No. 05-5632-cv.United States Court of Appeals, Second Circuit.
March 17, 2009.
UPON DUE CONSIDERATION, it is hereby ORDERED, ADJUDGED AND DECREED that the judgment of the district court is AFFIRMED.
John J. Napolitano, Oyster Bay, NY, for Plaintiff-Appellant.
David Lawrence III, Assistant Solicitor General (Barbara D. Underwood, Solicitor General, Michael S. Belohlavek, Senior Counsel Division of Appeals Opinions, of counsel) for Andrew M. Cuomo, Attorney General of the State of New York, New York, NY, for Defendants-Appellees.
PRESENT: Hon. SONIA SOTOMAYOR, Hon. B.D. PARKER, Circuit Judges, Hon. DENNY CHIN,[*] District Judge.
Plaintiff-Appellant John J. Napolitano, an attorney proceeding pro se, appeals from the September 30, 2005 judgment of the United States District Court for the Eastern District of New York (Feuerstein, J.) sua sponte
dismissing his complaint. We assume the parties’ familiarity with the underlying facts and procedural history of the case, as well as with the issues presented on appeal.
We affirm the district court’s holding that the Eleventh Amendment bars Napolitano’s claims for damages against the New York State Appellate Division, the Grievance Committee, and Saltzman in his official capacity. See Dube v. State Univ. of N. Y., 900 F.2d 587, 594-95 (2d Cir. 1990).
We disagree with Napolitano’s contention on appeal that because Appellees acted in “clear absence of all jurisdiction,” they are not entitled to absolute immunity. That argument would apply only to personal-capacity suits; it is irrelevant with respect to the claims against the New York State Appellate Division, the Grievance Committee, and Saltzman in his official capacity, all of which enjoy sovereign immunity under the Eleventh Amendment. Cf. Kentucky v. Graham, 473 U.S. 159, 166-67, 105 S.Ct. 3099, 87 L.Ed.2d 114 (1985) (distinguishing official-from personal-capacity suits, and noting that “[t]he only immunities that can be claimed in an official-capacity action are forms of sovereign immunity that the entity, qua entity, may possess, such as the Eleventh Amendment”); Almonte v. City of Long Beach, 478 F.3d 100, 106 (2d Cir. 2007) (“Immunity, either absolute or qualified, is a personal defense that is available only when officials are sued in their individual capacities[.]”). To the extent, if any, Napolitano brought claims against Saltzman in his personal capacity, that argument also fails. Saltzman enjoys absolute immunity for his actions as counsel to the Grievance Committee, which are “quasi-public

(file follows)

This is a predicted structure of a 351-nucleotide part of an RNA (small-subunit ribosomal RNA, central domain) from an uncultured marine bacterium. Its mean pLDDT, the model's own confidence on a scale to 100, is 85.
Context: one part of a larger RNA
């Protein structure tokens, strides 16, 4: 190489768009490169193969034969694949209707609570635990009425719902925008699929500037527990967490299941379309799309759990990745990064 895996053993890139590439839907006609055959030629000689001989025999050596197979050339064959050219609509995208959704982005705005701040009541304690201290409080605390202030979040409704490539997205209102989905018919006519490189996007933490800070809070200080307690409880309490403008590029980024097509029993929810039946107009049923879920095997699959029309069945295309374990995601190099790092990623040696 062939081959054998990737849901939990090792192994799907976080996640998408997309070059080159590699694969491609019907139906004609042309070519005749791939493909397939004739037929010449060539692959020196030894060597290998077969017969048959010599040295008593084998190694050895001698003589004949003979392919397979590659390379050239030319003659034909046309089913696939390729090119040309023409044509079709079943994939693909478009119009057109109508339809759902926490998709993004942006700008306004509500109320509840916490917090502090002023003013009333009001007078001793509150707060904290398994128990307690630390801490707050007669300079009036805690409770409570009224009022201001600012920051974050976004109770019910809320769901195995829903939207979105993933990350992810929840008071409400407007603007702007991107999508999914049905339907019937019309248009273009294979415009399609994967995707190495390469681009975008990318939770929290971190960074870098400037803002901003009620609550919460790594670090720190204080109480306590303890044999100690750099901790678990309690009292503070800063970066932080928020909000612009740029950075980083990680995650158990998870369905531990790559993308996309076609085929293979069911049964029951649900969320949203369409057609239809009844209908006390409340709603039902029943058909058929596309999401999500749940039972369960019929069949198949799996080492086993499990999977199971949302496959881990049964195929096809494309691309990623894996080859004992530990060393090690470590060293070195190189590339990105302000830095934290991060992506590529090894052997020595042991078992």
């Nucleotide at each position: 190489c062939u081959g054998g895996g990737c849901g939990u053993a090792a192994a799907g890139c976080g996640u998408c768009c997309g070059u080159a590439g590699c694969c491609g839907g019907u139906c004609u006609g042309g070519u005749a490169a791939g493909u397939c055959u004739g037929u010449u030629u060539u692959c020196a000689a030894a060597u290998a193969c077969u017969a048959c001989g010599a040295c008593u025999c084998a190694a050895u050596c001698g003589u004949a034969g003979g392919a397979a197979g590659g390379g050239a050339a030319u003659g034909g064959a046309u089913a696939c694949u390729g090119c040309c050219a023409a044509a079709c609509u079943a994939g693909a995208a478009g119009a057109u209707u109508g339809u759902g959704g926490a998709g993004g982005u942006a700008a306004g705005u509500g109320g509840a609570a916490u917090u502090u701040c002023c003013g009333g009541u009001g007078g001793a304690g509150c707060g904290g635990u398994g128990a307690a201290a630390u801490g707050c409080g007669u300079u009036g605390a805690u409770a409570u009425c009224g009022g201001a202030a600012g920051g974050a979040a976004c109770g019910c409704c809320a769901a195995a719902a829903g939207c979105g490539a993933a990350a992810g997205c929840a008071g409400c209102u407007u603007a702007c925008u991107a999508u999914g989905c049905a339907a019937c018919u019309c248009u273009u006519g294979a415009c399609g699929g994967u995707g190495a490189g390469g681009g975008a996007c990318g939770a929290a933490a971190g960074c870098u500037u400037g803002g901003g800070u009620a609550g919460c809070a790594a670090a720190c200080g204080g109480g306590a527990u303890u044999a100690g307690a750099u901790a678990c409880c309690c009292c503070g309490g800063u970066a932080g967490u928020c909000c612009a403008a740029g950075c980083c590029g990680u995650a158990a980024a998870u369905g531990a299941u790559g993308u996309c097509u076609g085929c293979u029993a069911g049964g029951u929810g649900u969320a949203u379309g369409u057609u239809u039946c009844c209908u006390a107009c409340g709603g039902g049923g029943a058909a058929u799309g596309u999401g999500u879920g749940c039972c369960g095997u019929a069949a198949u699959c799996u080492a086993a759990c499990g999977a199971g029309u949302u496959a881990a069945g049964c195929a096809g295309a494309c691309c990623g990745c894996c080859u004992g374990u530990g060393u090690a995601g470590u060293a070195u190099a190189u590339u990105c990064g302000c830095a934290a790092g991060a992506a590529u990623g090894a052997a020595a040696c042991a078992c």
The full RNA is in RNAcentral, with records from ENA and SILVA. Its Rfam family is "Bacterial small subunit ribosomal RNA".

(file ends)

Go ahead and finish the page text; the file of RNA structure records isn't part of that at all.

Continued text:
adjudicatory [or] prosecutorial” in nature. Barbara v. N.Y. Stock Exch., Inc., 99 F.3d 49, 58 (2d Cir. 1996) (noting that “courts of appeals have extended absolute immunity to such private actors as . . . members of bar association disciplinary committees” (citations omitted)). In receiving the complaints about Napolitano, investigating them, and making recommendations to the Appellate Division, Saltzman was clearly acting within the scope of his jurisdiction. The allegation that he may have violated procedural or ethical rules is irrelevant, as it is the nature of the act and not the impropriety of the act that matters. See Huminski v. Corsones, 396 F.3d 53, 74-75 (2d Cir. 2005).
For the foregoing reasons, we AFFIRM the judgment of the district court.